3. The application provides the following representations regarding the project: Length of Solid Drain (Feet) is I5,000; the Length of Perforated Drain (Feet) is 300,000 and with a Total Length of all Drain (Feet) of 315,000. The application contains no adequate disclosure of the amount of water to be drained. The applicant’s response to the county’s required “Explanation of Drain Design” states that it is to “Improve farm ground to increase yields.”  These limited representations do not provide enough information from which a reasonable person could make a decision concerning the drain tile permit application.  And among other deficiencies, the application does not explain how the applicant’s project would comply with drain tile industry standards.
  4. County officials considering granting a permit for land-use under the Davison County Comprehensive Plan are to rely upon scientific and technical sources in evaluating the proposed use.  That was not done in this matter.
  5. The ambiguity of the project as described by the applicant prevented the Board from analyzing its potential impact. For example, the project has an “outlet into [1] unnamed intermittent stream which goes into SD DOT ROW and north across interstate into [2] unnamed intermittent stream which outlets in NE ¼ of Sec 30[.]” This can be read as to mean the first unnamed intermittent stream carries surface water directly into the second intermittent stream. Or it can be read to mean the first intermittent stream goes through the interstate and into the SD ROW, which then channelizes water towards and into the second intermittent stream. A reasonable person cannot make an informed decision from this information.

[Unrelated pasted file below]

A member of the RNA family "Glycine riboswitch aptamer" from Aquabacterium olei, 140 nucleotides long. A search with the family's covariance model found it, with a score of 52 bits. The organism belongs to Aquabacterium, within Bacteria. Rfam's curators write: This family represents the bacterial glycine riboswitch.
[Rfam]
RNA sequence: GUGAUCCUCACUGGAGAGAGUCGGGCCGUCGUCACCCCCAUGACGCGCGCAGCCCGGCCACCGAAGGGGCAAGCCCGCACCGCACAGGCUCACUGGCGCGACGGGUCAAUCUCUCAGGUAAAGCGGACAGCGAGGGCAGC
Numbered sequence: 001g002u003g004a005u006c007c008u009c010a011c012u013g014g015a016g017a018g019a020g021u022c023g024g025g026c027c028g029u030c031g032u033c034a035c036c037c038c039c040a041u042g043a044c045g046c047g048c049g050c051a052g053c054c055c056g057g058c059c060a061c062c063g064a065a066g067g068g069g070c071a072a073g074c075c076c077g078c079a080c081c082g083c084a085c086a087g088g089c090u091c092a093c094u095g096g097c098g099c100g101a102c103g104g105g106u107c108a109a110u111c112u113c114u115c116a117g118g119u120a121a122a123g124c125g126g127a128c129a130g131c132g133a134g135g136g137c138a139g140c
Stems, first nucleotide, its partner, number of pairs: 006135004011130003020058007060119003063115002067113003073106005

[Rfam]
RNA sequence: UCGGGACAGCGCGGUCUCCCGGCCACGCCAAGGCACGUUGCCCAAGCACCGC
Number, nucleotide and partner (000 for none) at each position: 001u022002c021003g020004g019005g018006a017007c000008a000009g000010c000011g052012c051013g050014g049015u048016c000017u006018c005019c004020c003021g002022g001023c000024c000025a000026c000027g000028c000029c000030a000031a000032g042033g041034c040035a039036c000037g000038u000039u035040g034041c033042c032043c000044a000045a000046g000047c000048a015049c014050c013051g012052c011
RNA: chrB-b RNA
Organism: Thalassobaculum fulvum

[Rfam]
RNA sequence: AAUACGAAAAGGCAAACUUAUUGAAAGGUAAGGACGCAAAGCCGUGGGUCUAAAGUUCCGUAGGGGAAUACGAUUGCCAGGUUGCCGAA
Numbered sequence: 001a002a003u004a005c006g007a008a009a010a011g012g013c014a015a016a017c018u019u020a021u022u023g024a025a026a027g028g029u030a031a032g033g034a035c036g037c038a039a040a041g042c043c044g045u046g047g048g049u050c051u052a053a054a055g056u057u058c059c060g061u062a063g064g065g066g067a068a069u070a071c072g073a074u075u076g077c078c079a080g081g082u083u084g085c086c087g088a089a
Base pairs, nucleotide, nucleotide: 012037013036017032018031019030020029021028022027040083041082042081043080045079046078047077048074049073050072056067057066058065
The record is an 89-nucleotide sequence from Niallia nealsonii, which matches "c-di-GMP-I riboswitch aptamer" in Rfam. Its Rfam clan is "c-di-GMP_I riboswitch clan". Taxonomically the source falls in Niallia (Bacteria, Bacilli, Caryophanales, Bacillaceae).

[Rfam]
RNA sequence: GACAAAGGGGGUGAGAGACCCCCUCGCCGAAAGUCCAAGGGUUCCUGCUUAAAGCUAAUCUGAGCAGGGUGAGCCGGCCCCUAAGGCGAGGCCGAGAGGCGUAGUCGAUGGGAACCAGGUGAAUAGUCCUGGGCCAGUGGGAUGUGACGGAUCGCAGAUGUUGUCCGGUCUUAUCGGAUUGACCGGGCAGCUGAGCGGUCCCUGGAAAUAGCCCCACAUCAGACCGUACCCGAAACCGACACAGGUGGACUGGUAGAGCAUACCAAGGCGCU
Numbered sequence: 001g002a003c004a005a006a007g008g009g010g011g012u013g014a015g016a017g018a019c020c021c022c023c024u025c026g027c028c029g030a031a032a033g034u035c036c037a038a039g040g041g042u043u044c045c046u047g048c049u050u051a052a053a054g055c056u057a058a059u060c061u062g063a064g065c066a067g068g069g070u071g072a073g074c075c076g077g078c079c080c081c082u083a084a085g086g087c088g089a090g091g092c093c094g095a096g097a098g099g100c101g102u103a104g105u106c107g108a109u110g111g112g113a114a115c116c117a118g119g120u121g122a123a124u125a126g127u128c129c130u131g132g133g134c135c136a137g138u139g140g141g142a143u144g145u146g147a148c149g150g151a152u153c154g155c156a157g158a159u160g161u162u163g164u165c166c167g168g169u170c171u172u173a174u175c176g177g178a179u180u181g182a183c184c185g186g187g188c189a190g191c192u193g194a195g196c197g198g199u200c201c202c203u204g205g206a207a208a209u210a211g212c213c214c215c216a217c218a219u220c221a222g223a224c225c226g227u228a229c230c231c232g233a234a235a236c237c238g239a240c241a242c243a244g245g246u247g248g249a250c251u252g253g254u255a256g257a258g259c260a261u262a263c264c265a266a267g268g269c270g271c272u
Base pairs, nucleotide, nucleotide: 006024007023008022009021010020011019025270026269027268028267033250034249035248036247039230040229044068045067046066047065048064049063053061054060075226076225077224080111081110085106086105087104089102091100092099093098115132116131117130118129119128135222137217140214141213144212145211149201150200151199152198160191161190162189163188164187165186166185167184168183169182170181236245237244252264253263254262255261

6. Upon information and belief the named applicant, John Millan, is not the legal owner of the real properties proposed to be tiled in the application.  An approval of a permit under these circumstances indicates a failure of due diligence in analyzing the tile drainage project and the pending application.  It also indicates that an incomplete and inadequate application has been submitted the Board.
  7. The Board acted arbitrarily in preliminarily granting the permit before considering the factors it was required by law to review. The project if approved will cast unreasonable quantities of water onto my client’s property.
  8. The comments and discussion contained in this letter should not be construed as a waiver of any additional claims or issues of my client not stated.  Nothing in this letter operates as a waiver or release of my client’s legal rights, remedies, powers or privileges including the right to assert other claims.  My client reserves all legal and equitable rights in full with respect to this matter.


                                                                                David L Ganje

Cc: to applicant

by .